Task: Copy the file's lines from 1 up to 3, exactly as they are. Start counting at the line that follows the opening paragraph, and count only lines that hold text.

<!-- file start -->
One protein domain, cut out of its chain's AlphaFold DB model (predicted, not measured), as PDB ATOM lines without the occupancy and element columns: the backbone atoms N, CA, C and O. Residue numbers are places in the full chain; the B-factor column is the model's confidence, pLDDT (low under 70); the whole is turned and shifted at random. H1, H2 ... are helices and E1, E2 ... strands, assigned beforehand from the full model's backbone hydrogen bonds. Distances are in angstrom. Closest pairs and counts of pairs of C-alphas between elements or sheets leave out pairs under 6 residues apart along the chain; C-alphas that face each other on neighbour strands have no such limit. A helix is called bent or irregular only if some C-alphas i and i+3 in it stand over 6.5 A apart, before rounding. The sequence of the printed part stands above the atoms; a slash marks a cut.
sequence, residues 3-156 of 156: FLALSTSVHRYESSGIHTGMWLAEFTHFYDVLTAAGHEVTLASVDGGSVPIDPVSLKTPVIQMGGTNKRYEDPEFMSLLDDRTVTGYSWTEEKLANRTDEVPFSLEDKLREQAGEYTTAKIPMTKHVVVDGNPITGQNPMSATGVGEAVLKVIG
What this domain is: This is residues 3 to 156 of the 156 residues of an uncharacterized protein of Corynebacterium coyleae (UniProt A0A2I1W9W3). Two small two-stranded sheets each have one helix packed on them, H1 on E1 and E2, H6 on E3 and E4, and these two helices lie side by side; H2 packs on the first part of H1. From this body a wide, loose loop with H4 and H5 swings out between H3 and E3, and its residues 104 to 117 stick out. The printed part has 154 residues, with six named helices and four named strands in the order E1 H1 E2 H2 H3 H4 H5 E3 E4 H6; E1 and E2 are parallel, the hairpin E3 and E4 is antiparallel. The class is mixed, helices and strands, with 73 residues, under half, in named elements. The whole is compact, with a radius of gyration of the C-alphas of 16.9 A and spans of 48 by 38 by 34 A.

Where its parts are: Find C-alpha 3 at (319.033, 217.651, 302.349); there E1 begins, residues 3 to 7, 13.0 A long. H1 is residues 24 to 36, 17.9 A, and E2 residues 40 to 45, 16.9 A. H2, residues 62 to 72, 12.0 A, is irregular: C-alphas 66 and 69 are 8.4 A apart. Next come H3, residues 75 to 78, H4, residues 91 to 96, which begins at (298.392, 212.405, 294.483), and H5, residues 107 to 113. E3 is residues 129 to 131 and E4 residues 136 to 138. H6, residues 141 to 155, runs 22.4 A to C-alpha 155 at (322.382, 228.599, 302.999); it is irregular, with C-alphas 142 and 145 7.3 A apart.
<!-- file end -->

sequence, residues 3-156 of 156: FLALSTSVHRYESSGIHTGMWLAEFTHFYDVLTAAGHEVTLASVDGGSVPIDPVSLKTPVIQMGGTNKRYEDPEFMSLLDDRTVTGYSWTEEKLANRTDEVPFSLEDKLREQAGEYTTAKIPMTKHVVVDGNPITGQNPMSATGVGEAVLKVIG
What this domain is: This is residues 3 to 156 of the 156 residues of an uncharacterized protein of Corynebacterium coyleae (UniProt A0A2I1W9W3). Two small two-stranded sheets each have one helix packed on them, H1 on E1 and E2, H6 on E3 and E4, and these two helices lie side by side; H2 packs on the first part of H1. From this body a wide, loose loop with H4 and H5 swings out between H3 and E3, and its residues 104 to 117 stick out. The printed part has 154 residues, with six named helices and four named strands in the order E1 H1 E2 H2 H3 H4 H5 E3 E4 H6; E1 and E2 are parallel, the hairpin E3 and E4 is antiparallel. The class is mixed, helices and strands, with 73 residues, under half, in named elements. The whole is compact, with a radius of gyration of the C-alphas of 16.9 A and spans of 48 by 38 by 34 A.

Where its parts are: Find C-alpha 3 at (319.033, 217.651, 302.349); there E1 begins, residues 3 to 7, 13.0 A long. H1 is residues 24 to 36, 17.9 A, and E2 residues 40 to 45, 16.9 A. H2, residues 62 to 72, 12.0 A, is irregular: C-alphas 66 and 69 are 8.4 A apart. Next come H3, residues 75 to 78, H4, residues 91 to 96, which begins at (298.392, 212.405, 294.483), and H5, residues 107 to 113. E3 is residues 129 to 131 and E4 residues 136 to 138. H6, residues 141 to 155, runs 22.4 A to C-alpha 155 at (322.382, 228.599, 302.999); it is irregular, with C-alphas 142 and 145 7.3 A apart.